Suzanne Adema is an Assistant Professor of Latin at the Leiden University Centre for the Arts in Society.
Suzanne Adema is an Assistant Professor of Latin at the Leiden University Centre for the Arts in Society and a research fellow within the NWO Zwaartekracht research program of Anchoring Innovation. Her fields of interests are Latin narrative, cognitive linguistics, narratology and the pedagogy of Latin and Greek Languages and Cultures in secondary schools.
In her research, Suzanne Adema takes a cognitive linguistic and narratological approach to Latin narrative texts, focusing on processes of narrative comprehension and experience. She has published a monograph on speech and thought in Latin war narratives and, most recently, on tense usage in Vergil’s Aeneid.
Suzanne Adema is a supervisor (co-promotor) of several PhD projects within the research field of the learning and instruction of the Greek and Latin Languages and Cultures. She has developed this line of research during her time as one of the coordinators of Meesterschap in de vakdidactiek, a national program fostering research of the learning and instruction of the Humanities school subjects.
- Adema, S.M. (2019). Tenses in Vergil. Narrative Style and Structure. Leiden, Boston: Brill.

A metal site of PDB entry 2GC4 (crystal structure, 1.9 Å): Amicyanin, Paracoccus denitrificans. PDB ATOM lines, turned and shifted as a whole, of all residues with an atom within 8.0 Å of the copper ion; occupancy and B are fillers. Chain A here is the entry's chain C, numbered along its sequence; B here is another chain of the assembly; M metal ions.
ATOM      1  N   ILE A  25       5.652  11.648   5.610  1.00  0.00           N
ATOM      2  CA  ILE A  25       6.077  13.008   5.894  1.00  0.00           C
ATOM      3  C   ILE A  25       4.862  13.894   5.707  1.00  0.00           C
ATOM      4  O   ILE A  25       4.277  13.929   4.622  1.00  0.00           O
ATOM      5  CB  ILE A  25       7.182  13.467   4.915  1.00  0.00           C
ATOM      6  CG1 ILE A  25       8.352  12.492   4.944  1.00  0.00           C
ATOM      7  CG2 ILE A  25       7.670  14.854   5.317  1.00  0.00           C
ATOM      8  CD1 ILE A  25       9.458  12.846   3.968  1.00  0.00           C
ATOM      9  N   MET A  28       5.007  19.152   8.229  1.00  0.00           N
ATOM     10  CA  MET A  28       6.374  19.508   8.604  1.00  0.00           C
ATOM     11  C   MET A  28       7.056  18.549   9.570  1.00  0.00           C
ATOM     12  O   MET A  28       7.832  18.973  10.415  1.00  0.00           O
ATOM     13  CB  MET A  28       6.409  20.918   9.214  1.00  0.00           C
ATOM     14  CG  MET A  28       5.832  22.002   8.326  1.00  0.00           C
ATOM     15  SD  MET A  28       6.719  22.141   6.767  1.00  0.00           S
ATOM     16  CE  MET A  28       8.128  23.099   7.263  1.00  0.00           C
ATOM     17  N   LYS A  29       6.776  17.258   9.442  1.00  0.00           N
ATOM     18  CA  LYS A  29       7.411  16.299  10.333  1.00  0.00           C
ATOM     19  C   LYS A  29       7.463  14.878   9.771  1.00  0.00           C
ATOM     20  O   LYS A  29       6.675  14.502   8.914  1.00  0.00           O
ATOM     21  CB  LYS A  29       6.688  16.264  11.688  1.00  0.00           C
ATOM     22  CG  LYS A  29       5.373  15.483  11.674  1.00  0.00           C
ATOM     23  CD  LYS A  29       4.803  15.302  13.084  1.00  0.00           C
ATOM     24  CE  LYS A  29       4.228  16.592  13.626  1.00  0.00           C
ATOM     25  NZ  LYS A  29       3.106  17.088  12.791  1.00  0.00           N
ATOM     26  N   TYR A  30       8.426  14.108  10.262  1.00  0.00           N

- Review in The Classical Review 70.1 (2020) and Gnomon 93.2 (2021).
- Adema, S.M. (2017). Speech and thought in Latin war narratives. Words of Warriors. Leiden, Boston: Brill.
- Reviews in The Classical Review 68.2 (2018); Bryn Mawr Classical Review 2019.01.60.
- Adema, S.M. (2019) Latin Learning and Instruction as a Research Field. Journal of Latin Linguistics 18.1-2, 35-59.
- Adema, S.M. (2018). Words when it’s time for action. Representations of speech and thought in the battles of Cannae and Zama, in: Van Gils, de Jong & Kroon (eds), Thermopylae, Cannae and beyond. Textual Strategies in War Narrative. Amsterdam Studies in Classical Philology. Leiden: Brill, 293-315.
- Adema, S.M. (2016). Encouraging Troops, Persuading Narratees: Pre-Battle Exhortations in Caesar’s Bellum Gallicum as a Narrative Device, in: V. Liotsakis and S. Farrrington (eds.) The Art of History. Literary Perspectives on Greek and Roman Historiography. Berlin: De Gruyter, 219-240.